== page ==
By Steven Pressfield
Published: April 16, 2014
[This is the first post in a new series about the writing of The Lion's Gate. After today the series will run Mondays and Fridays. "Writing Wednesdays" returns in this space next week.]
I found out I was a Jew when I was thirteen. My Dad told me. I never knew until then. It was kind of a shock.
Two thoughts struck me at once:
1. If my parents have been keeping this knowledge a secret from me and my younger brother all this time, they must really be ashamed of being Jewish.
2. I myself, through thirteen years of regular-kid U.S. life, had acquired a helluva dose of anti-Jewish prejudice. In other words, I was prejudiced against myself.
I remember thinking, “Me Jewish? There must be some mistake.” I peered at my face in the bathroom mirror. Holy cow, I am Jewish! How could I have missed it all these years?
A week of shell shock and denial followed. When I emerged, I made a decision.
I decided I would get with the program.
If I’m a Jew, I’m gonna be a Jew.
I started going to temple. There was none in my hometown so I hitchhiked to the next town. My Mom and Dad refused to drive me.
The weird part was, the real Jews at the temple rejected me. To them I was an outsider. I didn’t belong. I was the new kid from the next town who couldn’t speak Hebrew, had never had a bar mitzvah, didn’t know what Hannukah was and, to boot, had a bad attitude about being Jewish.
After about two months I realized that this new regime wasn’t working. I reverted. I went back to being a regular American.
I know how crazy all this sounds, but, trust me, scenarios like this were not that unusual in the late 50s, the heyday of the Assimilation School of being Jewish in America. Being a Jew was a secret that some parents kept even from their children.
But back to me being a regular American. I still knew I was a Jew. I began casting around for role models. What Jews or Jewish images existed in the culture that I could relate to and be proud of?
Borscht Belt comedians? Molly Goldberg? The Holocaust? I didn’t even want to think about it.
I’m thirteen years old. I want Chuck Yeager. I want Audie Murphy. I want John Wayne.
When I began encountering anti-Semitism in my own life, my confusion deepened further. I just couldn’t get any purchase on the idea of being a Jew.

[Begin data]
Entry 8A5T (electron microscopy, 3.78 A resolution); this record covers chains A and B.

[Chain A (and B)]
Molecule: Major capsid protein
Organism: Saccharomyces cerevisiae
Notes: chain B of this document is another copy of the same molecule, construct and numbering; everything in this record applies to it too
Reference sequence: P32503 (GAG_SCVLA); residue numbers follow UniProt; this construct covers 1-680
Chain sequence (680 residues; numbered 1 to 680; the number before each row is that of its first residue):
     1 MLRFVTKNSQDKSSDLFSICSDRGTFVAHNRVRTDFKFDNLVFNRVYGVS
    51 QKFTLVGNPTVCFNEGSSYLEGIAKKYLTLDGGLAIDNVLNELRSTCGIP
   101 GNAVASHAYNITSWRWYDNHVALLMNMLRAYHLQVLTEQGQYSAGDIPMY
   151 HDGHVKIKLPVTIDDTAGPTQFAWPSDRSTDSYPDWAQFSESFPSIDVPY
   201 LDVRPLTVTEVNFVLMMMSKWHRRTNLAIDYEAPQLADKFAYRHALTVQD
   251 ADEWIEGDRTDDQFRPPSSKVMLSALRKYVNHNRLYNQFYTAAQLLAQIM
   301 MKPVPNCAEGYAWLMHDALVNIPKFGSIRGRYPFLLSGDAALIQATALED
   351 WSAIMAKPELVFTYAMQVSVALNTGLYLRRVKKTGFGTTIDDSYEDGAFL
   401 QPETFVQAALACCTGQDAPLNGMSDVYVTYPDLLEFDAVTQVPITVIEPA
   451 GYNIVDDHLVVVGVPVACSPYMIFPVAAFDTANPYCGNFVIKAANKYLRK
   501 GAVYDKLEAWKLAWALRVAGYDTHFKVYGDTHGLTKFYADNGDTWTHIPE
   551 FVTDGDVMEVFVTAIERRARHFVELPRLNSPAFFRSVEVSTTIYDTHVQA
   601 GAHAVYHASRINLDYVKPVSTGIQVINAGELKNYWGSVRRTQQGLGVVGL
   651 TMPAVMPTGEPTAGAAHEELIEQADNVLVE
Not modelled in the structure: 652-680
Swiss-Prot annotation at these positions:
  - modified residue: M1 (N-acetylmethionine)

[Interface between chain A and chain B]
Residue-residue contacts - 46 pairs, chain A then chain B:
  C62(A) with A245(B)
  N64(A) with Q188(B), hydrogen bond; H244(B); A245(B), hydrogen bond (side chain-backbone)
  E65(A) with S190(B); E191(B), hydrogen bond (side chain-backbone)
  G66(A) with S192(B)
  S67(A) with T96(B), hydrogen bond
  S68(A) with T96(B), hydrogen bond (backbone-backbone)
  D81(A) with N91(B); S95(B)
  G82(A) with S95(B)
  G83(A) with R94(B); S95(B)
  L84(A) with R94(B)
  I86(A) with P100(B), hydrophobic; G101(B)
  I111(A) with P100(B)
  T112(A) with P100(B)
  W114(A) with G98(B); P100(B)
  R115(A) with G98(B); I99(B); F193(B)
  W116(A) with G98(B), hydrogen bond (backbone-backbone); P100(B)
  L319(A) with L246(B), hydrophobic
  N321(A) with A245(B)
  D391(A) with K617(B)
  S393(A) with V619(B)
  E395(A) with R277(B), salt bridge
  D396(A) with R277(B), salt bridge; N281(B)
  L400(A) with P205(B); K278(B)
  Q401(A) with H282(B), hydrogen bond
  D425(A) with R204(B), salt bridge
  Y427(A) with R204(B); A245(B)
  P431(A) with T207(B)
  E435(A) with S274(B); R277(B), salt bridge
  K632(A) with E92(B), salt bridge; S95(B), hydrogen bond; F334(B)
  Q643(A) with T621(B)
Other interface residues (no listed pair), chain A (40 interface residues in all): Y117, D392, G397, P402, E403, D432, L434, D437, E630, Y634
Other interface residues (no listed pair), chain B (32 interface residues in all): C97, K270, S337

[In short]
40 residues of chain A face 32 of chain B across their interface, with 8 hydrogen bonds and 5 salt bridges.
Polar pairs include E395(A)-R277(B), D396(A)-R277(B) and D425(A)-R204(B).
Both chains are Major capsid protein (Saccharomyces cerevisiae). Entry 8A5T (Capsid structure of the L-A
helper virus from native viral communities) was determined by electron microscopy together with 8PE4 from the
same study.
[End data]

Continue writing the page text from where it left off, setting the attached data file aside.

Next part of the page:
Then came June 1967.
The Six Day War.
Israel kicks ass on Egypt, Syria, and Jordan.
All of sudden the TV was wall-to-wall with images of Jewish fighter pilots, Jewish paratroopers, Jewish tank commanders. And they were major-league studs. My mind was blown. I thought, Now we’re talking! Finally: some Jews I can relate to.
In January of 1966, when I was on the bus leaving Parris Island as a freshly-minted Marine, I looked back and thought there was at least one good thing about this departure. "No matter what happens to me for the rest of my life, no one can ever send me back to this freakin' place again."
Over forty years later, to my surprise and gratification, I'm far more closely bound to the young men of the Marine Corps and to all other dirt-eating, ground-pounding outfits than I could ever have imagined as I left Parris Island that first time. Gates of Fire is one reason. Dog-eared paperbacks of this tale of the ancient Spartans have circulated throughout platoons of U.S. troops in Iraq and Afghanistan since the first days of the invasions. E-mails come in by hundreds. Gates of Fire is on the Commandant of the Marine Corps' Reading list. It is taught at West Point and Annapolis and at the Marine Corps Basic School at Quantico; and Tides of War is on the curriculum of the Naval War College. In 2009, I launched the blog "It's the Tribes, Stupid" (which evolved into "Agora"), to help gain awareness of issues related to tribalism and the tribal mind-set in Afghanistan—with the goal of helping the Marines and soldiers on the ground better understand the different people they were facing in Afghanistan.
My father was in the Navy, and I was born in Port of Spain, Trinidad, in 1943. I graduated from Duke University in 1965. Since then, I've worked as an advertising copywriter, schoolteacher, tractor-trailer driver, bartender, oilfield roustabout and attendant in a mental hospital. I've picked fruit in Washington state, written screenplays in Tinseltown, and was homeless, living out of the back of my car with my typewriter. My struggles to earn a living as a writer (it took seventeen years to get the first paycheck) are detailed in The War of Art.
With the publication of The Legend of Bagger Vance in 1995, I became a writer of books once and for all. From there followed the historical novels Gates of Fire, Tides of War, Virtues of War, The Afghan Campaign and Killing Rommel.
My writing philosophy is a kind of warrior code—internal rather than external—in which the enemy is identified as those forms of self-sabotage that I call "Resistance" with a capital R (in The War of Art). The technique for combating these foes can be described as "turning pro."
I believe in previous lives and the Muse—and that books and music exist before they are written and that they are propelled into material being by their own imperative to be born, via the offices of those willing servants of discipline, imagination and inspiration, whom we call artists. My conception of the artist's role is a combination of reverence for the unknowable nature of "where it all comes from" and a no-nonsense, blue-collar demystification of the process by which this mystery is approached. In other words, a paradox.
There's a recurring character in my books, named Telamon, a mercenary of ancient days. Telamon doesn't say much. He rarely gets hurt or wounded. And he never seems to age. His view of the profession of arms is a lot like my conception of art and the artist:
"It is one thing to study war, and another to live the warrior's life."